I didn't hear the news of Paris until I arrived home, in Florence, late that Friday night. I'd spent the evening outside of the walls of my city, high on a hill overlooking the countryside. I was the only American at a dinner party consisting of people from many countries. We came together to celebrate the new olive oil, and, in doing so, shared lively conversation and laughter for hours.
The news of Paris stung as I sat alone on my couch and felt the gravity of another act of terrorism.
Social media responded with force, imploring us to pray for Paris. Pushback on immigration and refugees thrived, and fear took a measured grip on major cities throughout the world. Did it take a grip on each of us as well?
I say the antidote to terrorism is travel. Locking our doors, closing the windows, and turning on the barrage of sensational news, only creates a climate where fears grow.
The first two months I lived in Florence, I only shopped at a small grocery store behind the Duomo. It rarely had everything I needed to make a meal, but it had something I needed more ... a friendly face at the cash register. Throughout the days, when I didn't know another person in the city, this beautiful woman from India would look up at me with recognition, and smile as I would
enter the store. A connection, however small, that made a difference in my day.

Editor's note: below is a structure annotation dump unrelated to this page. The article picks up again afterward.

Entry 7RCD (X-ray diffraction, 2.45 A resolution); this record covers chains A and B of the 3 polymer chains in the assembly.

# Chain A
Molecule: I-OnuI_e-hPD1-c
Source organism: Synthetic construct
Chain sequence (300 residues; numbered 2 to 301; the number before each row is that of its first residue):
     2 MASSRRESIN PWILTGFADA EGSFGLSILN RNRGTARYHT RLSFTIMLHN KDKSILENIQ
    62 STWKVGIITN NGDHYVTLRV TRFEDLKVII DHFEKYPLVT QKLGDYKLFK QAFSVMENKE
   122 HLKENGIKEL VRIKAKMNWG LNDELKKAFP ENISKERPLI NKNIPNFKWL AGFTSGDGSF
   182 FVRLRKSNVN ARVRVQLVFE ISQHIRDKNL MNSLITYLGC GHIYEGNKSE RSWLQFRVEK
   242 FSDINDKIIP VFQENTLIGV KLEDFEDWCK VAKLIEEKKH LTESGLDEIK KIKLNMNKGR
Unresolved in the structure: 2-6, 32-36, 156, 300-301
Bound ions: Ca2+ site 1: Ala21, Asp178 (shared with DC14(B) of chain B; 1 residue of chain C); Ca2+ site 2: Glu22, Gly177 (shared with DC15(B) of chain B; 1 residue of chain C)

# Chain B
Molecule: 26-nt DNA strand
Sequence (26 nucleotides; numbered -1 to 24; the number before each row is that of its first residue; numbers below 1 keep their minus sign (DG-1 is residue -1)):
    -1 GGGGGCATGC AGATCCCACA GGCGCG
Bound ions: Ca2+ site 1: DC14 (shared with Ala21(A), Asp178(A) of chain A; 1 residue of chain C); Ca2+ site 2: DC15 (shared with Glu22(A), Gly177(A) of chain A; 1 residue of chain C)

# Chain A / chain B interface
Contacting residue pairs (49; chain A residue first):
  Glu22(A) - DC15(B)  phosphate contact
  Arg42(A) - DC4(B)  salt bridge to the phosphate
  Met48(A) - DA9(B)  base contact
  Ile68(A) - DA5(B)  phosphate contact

Enough with the tourist vs. traveler debate ... we are all tourists. Some are better tourists than others, but getting outside of our culture and comfort makes us an outsider. It requires our humility; to ask for what we don't know, to accept a different norm, to value our similarities.
In the face of violent hatred we are inclined to feel paralyzed and seek comfort in the familiar. Is it safe to travel now? I've answered that question many times this week. I say it is. Cautiously, of course, but rationally and intelligently, travel.
And while some may cancel their plans to visit Paris, Rome or London this year, I encourage you not to. See these cities that have existed for centuries, throughout history with thriving cultures and people! Return to the place you call home, with new eyes and new understanding.
We have strength in numbers to come together and not be afraid. We have strength in unity to continue to embrace the freedom and joys found in traveling to new places, meeting new people.
Mark Twain said, "Travel is fatal to prejudice, bigotry, and narrow-mindedness, and many of our people need it sorely on these accounts."